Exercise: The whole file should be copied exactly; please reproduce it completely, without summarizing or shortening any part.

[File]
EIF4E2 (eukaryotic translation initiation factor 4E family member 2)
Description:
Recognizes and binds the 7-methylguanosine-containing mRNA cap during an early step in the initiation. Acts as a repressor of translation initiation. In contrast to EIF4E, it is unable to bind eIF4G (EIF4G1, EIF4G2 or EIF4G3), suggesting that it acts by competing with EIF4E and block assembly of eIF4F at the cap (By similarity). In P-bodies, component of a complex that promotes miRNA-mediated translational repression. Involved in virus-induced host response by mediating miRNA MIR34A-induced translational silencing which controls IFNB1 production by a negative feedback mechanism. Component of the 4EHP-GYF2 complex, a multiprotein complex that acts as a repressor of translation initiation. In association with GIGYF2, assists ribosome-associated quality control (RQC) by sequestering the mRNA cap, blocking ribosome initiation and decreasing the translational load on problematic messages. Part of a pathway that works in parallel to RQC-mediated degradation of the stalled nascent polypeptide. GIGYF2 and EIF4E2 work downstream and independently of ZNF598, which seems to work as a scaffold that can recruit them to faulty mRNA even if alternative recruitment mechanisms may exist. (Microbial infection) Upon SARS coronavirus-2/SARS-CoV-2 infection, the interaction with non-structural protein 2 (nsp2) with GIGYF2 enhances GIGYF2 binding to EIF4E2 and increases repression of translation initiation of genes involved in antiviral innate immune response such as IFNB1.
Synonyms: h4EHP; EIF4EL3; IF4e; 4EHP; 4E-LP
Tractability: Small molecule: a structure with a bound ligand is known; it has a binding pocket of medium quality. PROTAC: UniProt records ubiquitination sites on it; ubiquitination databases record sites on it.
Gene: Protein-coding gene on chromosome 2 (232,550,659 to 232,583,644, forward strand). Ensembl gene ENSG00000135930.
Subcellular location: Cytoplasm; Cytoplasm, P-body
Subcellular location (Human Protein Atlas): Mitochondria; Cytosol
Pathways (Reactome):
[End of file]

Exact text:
EIF4E2 (eukaryotic translation initiation factor 4E family member 2)
Description:
Recognizes and binds the 7-methylguanosine-containing mRNA cap during an early step in the initiation. Acts as a repressor of translation initiation. In contrast to EIF4E, it is unable to bind eIF4G (EIF4G1, EIF4G2 or EIF4G3), suggesting that it acts by competing with EIF4E and block assembly of eIF4F at the cap (By similarity). In P-bodies, component of a complex that promotes miRNA-mediated translational repression. Involved in virus-induced host response by mediating miRNA MIR34A-induced translational silencing which controls IFNB1 production by a negative feedback mechanism. Component of the 4EHP-GYF2 complex, a multiprotein complex that acts as a repressor of translation initiation. In association with GIGYF2, assists ribosome-associated quality control (RQC) by sequestering the mRNA cap, blocking ribosome initiation and decreasing the translational load on problematic messages. Part of a pathway that works in parallel to RQC-mediated degradation of the stalled nascent polypeptide. GIGYF2 and EIF4E2 work downstream and independently of ZNF598, which seems to work as a scaffold that can recruit them to faulty mRNA even if alternative recruitment mechanisms may exist. (Microbial infection) Upon SARS coronavirus-2/SARS-CoV-2 infection, the interaction with non-structural protein 2 (nsp2) with GIGYF2 enhances GIGYF2 binding to EIF4E2 and increases repression of translation initiation of genes involved in antiviral innate immune response such as IFNB1.
Synonyms: h4EHP; EIF4EL3; IF4e; 4EHP; 4E-LP
Tractability: Small molecule: a structure with a bound ligand is known; it has a binding pocket of medium quality. PROTAC: UniProt records ubiquitination sites on it; ubiquitination databases record sites on it.
Gene: Protein-coding gene on chromosome 2 (232,550,659 to 232,583,644, forward strand). Ensembl gene ENSG00000135930.
Subcellular location: Cytoplasm; Cytoplasm, P-body
Subcellular location (Human Protein Atlas): Mitochondria; Cytosol
Pathways (Reactome):